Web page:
Jason Holder’s era as a Test captain was much sought-after. He was hailed as one of West Indies’ biggest talents in the last era and the fact that he was a true all-rounder, increased the expectations. But what transpired wasn’t what the selectors would have expected when he was made the skipper. Holder’s era as Test captain lasted 37 Tests, with only 11 wins and a win percentage of 29.7. 

During his time as captain, Holder picked up 100 wickets, averaging 26.76, better than his numbers not as a captain. Not just that, as a skipper, he had picked up seven five-wicket hauls in the longest format. However, his era wasn’t too long as he was later replaced by Kraigg Brathwaite.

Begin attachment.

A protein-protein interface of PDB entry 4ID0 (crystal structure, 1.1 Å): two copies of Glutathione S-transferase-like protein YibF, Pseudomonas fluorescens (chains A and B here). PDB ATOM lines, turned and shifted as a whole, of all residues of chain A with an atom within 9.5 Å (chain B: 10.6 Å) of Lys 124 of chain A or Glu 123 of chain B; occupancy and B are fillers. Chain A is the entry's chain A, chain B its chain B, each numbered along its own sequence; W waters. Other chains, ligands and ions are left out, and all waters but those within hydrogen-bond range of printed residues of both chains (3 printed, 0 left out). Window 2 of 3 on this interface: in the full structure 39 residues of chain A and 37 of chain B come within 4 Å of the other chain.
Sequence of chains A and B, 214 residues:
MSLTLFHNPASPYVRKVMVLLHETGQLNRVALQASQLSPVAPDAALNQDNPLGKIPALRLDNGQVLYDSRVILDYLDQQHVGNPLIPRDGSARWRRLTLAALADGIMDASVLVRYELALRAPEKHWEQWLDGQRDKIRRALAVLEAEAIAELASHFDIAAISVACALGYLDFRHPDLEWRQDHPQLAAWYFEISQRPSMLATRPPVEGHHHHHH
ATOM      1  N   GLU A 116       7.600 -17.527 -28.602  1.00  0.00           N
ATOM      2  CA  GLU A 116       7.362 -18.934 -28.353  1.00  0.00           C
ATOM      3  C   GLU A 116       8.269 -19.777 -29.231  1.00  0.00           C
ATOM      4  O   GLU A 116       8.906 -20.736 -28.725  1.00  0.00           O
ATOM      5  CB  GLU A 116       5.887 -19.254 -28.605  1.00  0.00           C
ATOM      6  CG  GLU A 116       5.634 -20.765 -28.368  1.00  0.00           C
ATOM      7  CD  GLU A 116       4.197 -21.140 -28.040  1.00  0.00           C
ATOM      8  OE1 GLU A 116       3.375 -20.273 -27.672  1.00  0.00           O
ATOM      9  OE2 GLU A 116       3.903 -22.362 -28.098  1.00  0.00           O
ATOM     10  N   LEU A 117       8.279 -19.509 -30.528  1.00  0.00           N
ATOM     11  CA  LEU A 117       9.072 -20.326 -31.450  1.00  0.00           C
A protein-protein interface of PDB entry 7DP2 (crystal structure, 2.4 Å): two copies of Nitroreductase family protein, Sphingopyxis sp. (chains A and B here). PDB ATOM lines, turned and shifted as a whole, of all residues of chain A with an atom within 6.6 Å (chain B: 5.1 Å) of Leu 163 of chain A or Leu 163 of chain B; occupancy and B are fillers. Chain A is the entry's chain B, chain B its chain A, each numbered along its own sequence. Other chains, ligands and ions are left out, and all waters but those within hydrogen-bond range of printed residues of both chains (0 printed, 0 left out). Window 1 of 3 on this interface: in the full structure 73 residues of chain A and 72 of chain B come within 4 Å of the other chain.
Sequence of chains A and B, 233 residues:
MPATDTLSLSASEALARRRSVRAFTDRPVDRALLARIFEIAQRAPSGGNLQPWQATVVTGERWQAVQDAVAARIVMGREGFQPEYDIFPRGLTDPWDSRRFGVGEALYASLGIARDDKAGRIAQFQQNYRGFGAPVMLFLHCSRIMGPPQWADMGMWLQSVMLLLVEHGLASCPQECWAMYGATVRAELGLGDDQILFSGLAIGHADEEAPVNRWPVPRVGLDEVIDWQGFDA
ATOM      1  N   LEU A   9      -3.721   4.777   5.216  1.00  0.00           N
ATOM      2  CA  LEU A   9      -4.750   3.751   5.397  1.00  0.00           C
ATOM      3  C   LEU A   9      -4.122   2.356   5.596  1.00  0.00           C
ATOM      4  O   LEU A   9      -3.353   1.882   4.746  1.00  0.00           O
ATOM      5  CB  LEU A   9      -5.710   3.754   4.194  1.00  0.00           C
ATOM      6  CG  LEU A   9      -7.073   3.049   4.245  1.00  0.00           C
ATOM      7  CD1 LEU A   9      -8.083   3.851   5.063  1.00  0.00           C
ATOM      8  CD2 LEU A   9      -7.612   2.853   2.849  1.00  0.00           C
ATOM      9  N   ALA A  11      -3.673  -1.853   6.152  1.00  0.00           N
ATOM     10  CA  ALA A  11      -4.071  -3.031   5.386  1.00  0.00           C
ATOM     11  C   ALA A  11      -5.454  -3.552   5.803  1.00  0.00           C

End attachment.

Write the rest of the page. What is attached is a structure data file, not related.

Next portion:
Pat Cummins – Australia, 2022-now – Matches 8*, Win% 50Don’t forget Pat Cummins. After the infamous episode surrounding Tim Paine, Australian selectors decided to make pacer Pat Cummins their next skipper. Following the footsteps of Ray Lindwall, Cummins became the second frontline pace bowler to captain the Kangaroos. In just his short captaincy stint thus far, the all-rounder has two series wins over England and Pakistan. 

While under his captaincy, Australia completed an impressive 4-0 series win at home over England, his team etched history with their 1-0 series win in Pakistan. In just 15 innings, the right-arm pacer has picked up 34 wickets, averaging 19.8, showing how pacers could very well be good captains, joining the rare club of pace-bowling Test skippers. 

*All stats updated before the first Test between Sri Lanka and Australia